that’s right Candida the “progressive” Pope still thinks of you as a baby-making machine as feminists put it.
bubble burst! — Now get over it and stop whining.
And busy brainwashing all her students, no doubt. I'm sure that President Jenkins is very proud of her.
I don’t think that this writer spends much time in the average parish. The women pretty much run things. I see no marginalization. And when I have visited protestant churches with women pastors they seem feminized and sterile. oops - there’s that metaphor.
She doesn’t understand the difference between a Discipline and Doctrine. The Pope cannot admit women into the priesthood even if he wanted to.
Well, he IS the Patriarch of the West.
Umm... any thinking person understands that childbearing is a UNIQUELY female role.
In a July statement that many took as a positive sign, he said that women are "more important than bishops and priests." But it is unclear just how progressive we should understand that statement to be. Repeatedly, Francis has come back to extolling the role of women specifically as mothers, noting that "the presence of women in a domestic setting" is crucial to "the very transmission of the faith."
Show me where this is flawed, or not true. And if the author purports to be Catholic, how is this a bad thing? Show me, outside of the "traditional" church, where Catholic and other Christian women who DO value their traditional roles find support for them?!?
That sounds harsh.
Oh Candida we can make it together
Obviously, although Pope Francis is from South American, he is in line with the Pope Emeritus from Germany and Bismarck’s motto: Kuche, Kinder, und Kirche fur die frauen.
Those dang men just want to keep wymin under their thumbs. (the above said seeping with sarcasm toward goggle.)
CANDIDA? What parents name a daughter after a bodily mold?
The pope praised his own grandmother last year:
So, apparently, he recognizes the importance of grandmothers. (I hope to be one myself someday.)
what’s so wrong with praising the traditional role of women? It gives women who choose to live so comfort that their choice is honored by their faith.
It looks like to me the most harsh judgey people are Leftists enraged the Catholic Church isn’t judging women choosing traditional roles.
I’m a woman posting this.
“men and women have very different roles in life and in marriage”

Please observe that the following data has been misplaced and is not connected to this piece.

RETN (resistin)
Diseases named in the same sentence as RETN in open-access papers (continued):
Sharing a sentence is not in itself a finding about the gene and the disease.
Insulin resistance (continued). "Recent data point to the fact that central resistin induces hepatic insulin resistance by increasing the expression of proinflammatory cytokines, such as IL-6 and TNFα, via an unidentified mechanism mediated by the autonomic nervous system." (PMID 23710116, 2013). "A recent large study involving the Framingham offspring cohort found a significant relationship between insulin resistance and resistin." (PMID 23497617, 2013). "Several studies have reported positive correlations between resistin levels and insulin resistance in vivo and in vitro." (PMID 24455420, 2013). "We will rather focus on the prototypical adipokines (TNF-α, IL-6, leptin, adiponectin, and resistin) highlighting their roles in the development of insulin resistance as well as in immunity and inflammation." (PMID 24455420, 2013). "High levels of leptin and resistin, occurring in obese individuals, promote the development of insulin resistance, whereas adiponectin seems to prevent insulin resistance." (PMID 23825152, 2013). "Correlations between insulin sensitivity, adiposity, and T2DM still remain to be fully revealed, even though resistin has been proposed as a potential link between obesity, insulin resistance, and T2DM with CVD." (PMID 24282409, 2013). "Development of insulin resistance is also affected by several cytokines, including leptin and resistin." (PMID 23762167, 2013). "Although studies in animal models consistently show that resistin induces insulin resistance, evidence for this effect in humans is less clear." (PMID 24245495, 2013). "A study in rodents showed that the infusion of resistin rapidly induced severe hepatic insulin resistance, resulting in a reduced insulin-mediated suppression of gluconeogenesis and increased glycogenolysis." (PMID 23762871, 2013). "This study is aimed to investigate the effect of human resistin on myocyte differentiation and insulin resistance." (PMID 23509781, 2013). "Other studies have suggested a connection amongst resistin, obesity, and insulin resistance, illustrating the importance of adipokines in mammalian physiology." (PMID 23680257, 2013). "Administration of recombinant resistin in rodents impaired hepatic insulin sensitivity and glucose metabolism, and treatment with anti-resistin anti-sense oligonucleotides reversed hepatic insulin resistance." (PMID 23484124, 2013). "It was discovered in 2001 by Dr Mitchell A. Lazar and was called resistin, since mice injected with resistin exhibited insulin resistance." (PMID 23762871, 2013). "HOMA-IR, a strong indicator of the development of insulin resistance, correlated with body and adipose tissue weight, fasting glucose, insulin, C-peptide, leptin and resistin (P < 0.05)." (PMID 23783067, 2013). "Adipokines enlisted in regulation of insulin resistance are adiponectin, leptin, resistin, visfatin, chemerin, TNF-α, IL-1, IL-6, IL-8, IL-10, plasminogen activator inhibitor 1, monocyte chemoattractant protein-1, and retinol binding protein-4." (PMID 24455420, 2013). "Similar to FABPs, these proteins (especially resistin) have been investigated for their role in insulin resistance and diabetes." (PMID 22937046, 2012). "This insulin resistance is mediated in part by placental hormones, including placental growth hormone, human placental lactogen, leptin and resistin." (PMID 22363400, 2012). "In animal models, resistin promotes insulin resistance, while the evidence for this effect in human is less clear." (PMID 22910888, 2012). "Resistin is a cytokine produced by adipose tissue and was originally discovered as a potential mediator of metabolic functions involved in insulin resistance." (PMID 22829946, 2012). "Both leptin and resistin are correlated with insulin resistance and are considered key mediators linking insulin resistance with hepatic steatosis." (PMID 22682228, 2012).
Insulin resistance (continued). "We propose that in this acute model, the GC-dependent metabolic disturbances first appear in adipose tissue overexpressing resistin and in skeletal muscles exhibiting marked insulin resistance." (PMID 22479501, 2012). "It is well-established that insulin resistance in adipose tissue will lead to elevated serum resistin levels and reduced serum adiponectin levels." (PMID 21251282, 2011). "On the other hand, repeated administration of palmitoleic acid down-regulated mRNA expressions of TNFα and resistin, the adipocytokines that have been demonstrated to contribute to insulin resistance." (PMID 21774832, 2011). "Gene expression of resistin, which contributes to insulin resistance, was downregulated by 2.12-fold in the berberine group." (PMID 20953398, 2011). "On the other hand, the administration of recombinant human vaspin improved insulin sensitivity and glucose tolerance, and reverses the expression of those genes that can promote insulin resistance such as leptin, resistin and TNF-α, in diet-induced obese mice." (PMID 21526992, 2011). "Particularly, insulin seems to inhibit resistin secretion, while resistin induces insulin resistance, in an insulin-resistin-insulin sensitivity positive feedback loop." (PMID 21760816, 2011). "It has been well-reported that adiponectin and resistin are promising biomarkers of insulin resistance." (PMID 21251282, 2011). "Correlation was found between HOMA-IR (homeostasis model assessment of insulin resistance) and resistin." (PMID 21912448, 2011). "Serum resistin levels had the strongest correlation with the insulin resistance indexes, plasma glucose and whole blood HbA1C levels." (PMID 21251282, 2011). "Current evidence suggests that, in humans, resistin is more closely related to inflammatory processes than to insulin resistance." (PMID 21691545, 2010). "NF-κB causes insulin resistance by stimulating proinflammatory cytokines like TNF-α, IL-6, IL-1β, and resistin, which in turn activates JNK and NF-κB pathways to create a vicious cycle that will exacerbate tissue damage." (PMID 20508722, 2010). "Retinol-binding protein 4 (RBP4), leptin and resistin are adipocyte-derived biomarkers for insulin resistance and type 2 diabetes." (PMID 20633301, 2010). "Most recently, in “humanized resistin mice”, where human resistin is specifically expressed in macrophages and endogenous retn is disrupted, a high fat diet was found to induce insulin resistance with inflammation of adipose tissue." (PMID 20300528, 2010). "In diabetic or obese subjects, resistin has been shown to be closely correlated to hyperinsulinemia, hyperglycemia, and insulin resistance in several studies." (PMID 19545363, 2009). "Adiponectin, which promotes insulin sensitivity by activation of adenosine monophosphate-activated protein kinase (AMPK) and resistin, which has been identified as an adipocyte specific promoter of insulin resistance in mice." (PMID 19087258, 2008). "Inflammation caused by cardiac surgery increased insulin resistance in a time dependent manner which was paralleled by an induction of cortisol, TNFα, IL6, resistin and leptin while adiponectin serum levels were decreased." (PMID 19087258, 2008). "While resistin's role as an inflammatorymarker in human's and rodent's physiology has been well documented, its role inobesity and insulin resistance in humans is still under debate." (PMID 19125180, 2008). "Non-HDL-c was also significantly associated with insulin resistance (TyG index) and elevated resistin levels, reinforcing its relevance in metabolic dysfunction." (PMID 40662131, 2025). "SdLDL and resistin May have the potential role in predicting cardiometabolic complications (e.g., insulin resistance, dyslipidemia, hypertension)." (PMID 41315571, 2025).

And the authors pretend otherwise?
He described Europe as a “grandmother, no longer fertile and vibrant,”
Meaning that Europe has been contracepting and aborting itself into extinction.
Do the authors disagree?
“Francis has made it clear that he sees childbearing and child rearing as crucial womanly roles.”
Do the authors disagree?
They would prefer votes for the anti-Christ at the next conclave.
A friend of mine said that, with a name like Candida Moss, she sounds like an employee at South Bend’s notorious Torch Club.
She is ND’s resident heretic (well, one of many). John Iscariot Diocletian Jenkins should be ashamed of himself.
Western women are freed from the oppressive biological role a patriarchal society would impose upon them. Any children needed can be imported from the Third World and their parents in their hundreds of millions can provide the goods and services all the wonderfully free and childless Europeans need into their old age!
Good-bye France, Italy, Spain, Holland, Belgium, Scandinavia. A great Big Hello to EURABIA!
Some protestants do not ordain women either. My synod does not and will never ordain women. And I agree with it. We all have our unique place in the Body of Christ. Men cannot bear children. Women do. Men are designated by God as the head of the household and head of the Church. It works better when we do it the way God ordained it.
I will say that the passage about women obeying their husbands is often misinterpreted. Women are to obey their husbands, no question. But the last half of the verse is usually left out. Men are to love their wives as Christ loves the Church - and to lay down their life for their wives. What a privileged place God has given us. To bear children, be loved and cherished!
The Pope is a Catholic, film at 11. :)
Disclaimer: Opinions posted on Free Republic are those of the individual posters and do not necessarily represent the opinion of Free Republic or its management. All materials posted herein are protected by copyright law and the exemption for fair use of copyrighted works.